More Q-and-A with the Kings’ Kevin Westgarth

Party on some more, Westgarth.

Following up with a few more questions from today’s Q-and-A (linked here) with the Kings’ enforcer:


Q: When did you decide that taking the enforcer role would be your ticket to moving up in the youth hockey leagues?

A: Not until I was really 17 or 18. I was in junior B, never really fought before, but then i got into a few fights in training camp, against some pretty tough guys. In the preseason, we got into a few situations where the boys were kinda looking at me to do something. So, well, fine with me. And the fights went well. So I kind of got the role by de facto. And it helped that I scored a few goals, too.

Q: Who did you admire most in that role while you were growing up?

A: I’m pretty lucky being from the Windsor area, where Bob Probert, Tie Domi, Warren Rychel were all there … I don’t know what’s in the water but it seems like everyone there has something a little wrong with them. To me, Propert was the toughest guy of all time, but he could also chip in on the scoreboard. Marty McSorley, in this organization, has been big. Looking back to the ’93 Finals, he was a key component to getting them there.

Q: What was the smartest advice you ever got about playing the enforcer role?

A: You have to take what is said — or unsaid — by your organization. We take pride in keeping everybody here safe, a real watch-your-back mentality. That’s great for me to know, that I can err on the side of protecting my teammates. Over the years I’ve learned as much by watching the guys on the other team as I have from doing it myself. My first year in college, I hadn’t done it much, and it was a different level of fighters. So it was quite an adjustment in the AHL. Last season I didn’t have to fight as much which allowed me to work on some of my other skills and that’s a big reason I was able to make the jump this year. I’ll fight whomever and whenever I have to, but as long as I can keep improving on my skills.

Q: The game recently you had against the Islanders – two fights in the third period, 12 penalty minutes, after having just two penalty minutes to that point all season – was that an adrenaline rush?

A: Actually I was kind of surprised how giddy I was after the game. I was frustrated not having a fight this season. They say it’s impossible to get into a slump in my role, but that’s where I was. It really was a real relief.


Q: In the preseason, you got into a fight with Colorado’s David Koci and he ended up with a broken jaw. Did that affect your psyche when it came to fighting again after that, make you hesitant at all?

A: Not really. Over the years you end up hurting some guys. Sometimes, it’ tough, but it’s one of those things. You end up talking to the guy later, and everyone knows the deal. If it happens, it happens. It’s part of the job. There is that brotherhood, but by the same token that’s our choice. It’s how we choose to make a living. I did see (Koci) the last time we were in Colorado. He’s doing well and he’ll be back soon. He’s a good guy. Everybody knows. I’m sure I’m going to get mine one day but I hope it’s not for a long time.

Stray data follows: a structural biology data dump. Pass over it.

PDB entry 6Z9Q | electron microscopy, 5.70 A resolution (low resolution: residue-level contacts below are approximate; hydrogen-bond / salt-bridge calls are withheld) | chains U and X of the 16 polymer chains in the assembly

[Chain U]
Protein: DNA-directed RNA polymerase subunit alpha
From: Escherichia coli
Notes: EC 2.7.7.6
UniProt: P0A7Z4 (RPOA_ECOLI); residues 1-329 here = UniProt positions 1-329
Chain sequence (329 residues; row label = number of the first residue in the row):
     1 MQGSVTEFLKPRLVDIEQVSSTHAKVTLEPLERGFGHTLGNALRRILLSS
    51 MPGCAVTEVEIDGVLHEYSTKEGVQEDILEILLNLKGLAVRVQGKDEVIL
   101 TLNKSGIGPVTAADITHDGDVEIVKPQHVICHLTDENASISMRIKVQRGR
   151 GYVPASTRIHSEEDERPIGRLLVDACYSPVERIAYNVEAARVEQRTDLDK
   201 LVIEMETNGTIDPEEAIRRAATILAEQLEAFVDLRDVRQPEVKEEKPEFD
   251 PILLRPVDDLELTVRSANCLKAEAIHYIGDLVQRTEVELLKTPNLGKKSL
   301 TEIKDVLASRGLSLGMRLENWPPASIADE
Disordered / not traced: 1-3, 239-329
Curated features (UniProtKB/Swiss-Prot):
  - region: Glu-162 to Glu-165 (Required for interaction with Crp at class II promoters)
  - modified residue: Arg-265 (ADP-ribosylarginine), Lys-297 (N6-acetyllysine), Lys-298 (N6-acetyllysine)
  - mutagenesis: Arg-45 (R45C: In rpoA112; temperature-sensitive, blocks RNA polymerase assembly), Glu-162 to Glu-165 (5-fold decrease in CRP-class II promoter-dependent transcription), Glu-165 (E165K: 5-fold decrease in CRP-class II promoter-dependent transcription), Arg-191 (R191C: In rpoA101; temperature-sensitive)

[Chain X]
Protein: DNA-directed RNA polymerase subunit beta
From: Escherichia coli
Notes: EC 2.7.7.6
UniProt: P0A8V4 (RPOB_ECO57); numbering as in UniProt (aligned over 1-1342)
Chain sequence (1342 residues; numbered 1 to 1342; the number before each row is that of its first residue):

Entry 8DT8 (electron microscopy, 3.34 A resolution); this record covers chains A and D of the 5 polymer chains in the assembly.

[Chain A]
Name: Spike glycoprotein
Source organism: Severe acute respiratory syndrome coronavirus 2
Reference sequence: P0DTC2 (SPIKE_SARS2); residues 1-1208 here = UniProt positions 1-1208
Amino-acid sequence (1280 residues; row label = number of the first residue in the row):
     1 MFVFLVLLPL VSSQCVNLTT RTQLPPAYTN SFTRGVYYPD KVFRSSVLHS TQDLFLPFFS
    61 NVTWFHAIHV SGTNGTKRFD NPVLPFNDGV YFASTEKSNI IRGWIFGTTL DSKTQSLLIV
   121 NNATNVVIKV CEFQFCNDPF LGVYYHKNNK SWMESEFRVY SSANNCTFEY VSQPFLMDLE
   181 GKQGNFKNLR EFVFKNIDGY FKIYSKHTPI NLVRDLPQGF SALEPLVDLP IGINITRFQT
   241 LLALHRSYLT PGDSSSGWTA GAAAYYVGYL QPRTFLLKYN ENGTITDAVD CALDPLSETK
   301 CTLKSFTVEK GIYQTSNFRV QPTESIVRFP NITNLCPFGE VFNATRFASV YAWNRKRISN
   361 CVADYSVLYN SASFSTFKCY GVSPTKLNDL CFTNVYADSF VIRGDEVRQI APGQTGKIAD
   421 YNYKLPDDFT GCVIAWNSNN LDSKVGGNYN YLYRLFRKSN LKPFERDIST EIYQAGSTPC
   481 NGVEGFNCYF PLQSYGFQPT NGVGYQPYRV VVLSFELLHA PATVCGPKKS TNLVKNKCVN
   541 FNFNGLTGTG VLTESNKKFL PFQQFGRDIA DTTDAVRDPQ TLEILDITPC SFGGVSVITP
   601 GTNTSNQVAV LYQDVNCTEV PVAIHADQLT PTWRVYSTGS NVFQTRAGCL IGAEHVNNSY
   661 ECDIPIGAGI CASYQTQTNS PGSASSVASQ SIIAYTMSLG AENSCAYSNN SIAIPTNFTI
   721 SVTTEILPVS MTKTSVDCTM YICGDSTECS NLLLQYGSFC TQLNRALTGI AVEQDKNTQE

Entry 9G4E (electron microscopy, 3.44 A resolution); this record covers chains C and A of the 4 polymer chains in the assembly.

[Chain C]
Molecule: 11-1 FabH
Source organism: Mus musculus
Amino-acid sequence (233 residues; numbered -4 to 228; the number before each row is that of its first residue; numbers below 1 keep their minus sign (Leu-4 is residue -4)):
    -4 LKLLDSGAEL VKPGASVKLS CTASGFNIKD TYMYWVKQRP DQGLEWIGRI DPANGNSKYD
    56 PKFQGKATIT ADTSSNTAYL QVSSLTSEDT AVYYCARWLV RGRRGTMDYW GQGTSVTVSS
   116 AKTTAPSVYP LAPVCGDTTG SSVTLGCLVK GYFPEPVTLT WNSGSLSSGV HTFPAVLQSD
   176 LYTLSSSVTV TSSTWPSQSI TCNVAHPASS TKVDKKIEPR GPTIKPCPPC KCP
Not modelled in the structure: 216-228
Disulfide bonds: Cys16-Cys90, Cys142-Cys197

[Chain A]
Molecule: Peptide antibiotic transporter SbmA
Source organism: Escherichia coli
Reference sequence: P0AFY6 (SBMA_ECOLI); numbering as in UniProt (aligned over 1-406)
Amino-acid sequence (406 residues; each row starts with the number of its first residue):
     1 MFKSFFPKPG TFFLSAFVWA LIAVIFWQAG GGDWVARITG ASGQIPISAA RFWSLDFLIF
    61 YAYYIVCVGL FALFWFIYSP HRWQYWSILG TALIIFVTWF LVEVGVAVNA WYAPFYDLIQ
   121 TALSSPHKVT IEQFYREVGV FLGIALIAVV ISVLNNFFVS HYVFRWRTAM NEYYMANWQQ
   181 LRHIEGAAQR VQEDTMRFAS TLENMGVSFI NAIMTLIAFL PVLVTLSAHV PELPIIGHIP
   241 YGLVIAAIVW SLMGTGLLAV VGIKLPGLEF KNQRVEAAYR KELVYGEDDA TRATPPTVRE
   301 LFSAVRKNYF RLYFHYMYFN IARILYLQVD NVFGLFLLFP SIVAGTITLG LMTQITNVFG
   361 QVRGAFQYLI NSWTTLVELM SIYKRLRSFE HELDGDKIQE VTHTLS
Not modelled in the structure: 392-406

And about being hesitant, that really wasn’t the case. I was asking every day to get in there and play. It wasn’t for a lack of trying at any stretch.

Q: In reading some of your blog postings on, one of the books you mentioned that you enjoyed was called “Survivor,” by Chuck Palahnuis — who is also the author of “Fight Club.” Did you ever read that book, and how did that affect your fighting mentality?

A: Unfortunately, I haven’t read ‘Fight Club,’ but I’ve only seen the movie. I do have it on my bookshelf, and it needs to get onto the reading list. I know David Finch is a heck of a director, but no matter how good a movie is, inevidably the books are better.

Q: The Kings have a “Fight Club” link on their website now, with a stockpile of old hockey fights. You can even request fights from the past. Are there any fights you’d heard about in the NHL and always wanted to see?

A: There are a few old ones, mostly between Bob Propert and Troy Crowder. They were absolutely epic. I think there were three of them. One time Crowder caught Propy coming off the ice at the end of his shift and took it to him. I know Proby wasn’t happy and came back at him.

Q: There was the story recently about how after Probert died, his brain was donated to science to see the effects of the pounding it took on him. Is that stuff kind of scary?

A: For sure. It’s been in the news a lot today, with everyone bigger, faster, strong. You’ve got to be aware of it and the leagues are doing as much as they can. It’s one of those things where gotta want to be safe as possible but it’s still a risk you run — even if you’re just driving a car.


== A profile on Keith and Kevin Westgarth, during their playing days in Princeton (linked here).

== Kevin Westgarth’s blogs on (linked here).

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